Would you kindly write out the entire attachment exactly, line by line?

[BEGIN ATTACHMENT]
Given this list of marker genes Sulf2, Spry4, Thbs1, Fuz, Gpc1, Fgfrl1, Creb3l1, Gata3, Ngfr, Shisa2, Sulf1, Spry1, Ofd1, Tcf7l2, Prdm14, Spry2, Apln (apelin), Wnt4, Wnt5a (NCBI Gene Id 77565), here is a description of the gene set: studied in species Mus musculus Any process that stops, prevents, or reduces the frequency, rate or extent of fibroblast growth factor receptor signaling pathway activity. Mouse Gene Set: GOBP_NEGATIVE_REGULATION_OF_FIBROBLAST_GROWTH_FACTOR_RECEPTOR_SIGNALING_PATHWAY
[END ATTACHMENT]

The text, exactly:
Given this list of marker genes Sulf2, Spry4, Thbs1, Fuz, Gpc1, Fgfrl1, Creb3l1, Gata3, Ngfr, Shisa2, Sulf1, Spry1, Ofd1, Tcf7l2, Prdm14, Spry2, Apln (apelin), Wnt4, Wnt5a (NCBI Gene Id 77565), here is a description of the gene set: studied in species Mus musculus Any process that stops, prevents, or reduces the frequency, rate or extent of fibroblast growth factor receptor signaling pathway activity. Mouse Gene Set: GOBP_NEGATIVE_REGULATION_OF_FIBROBLAST_GROWTH_FACTOR_RECEPTOR_SIGNALING_PATHWAY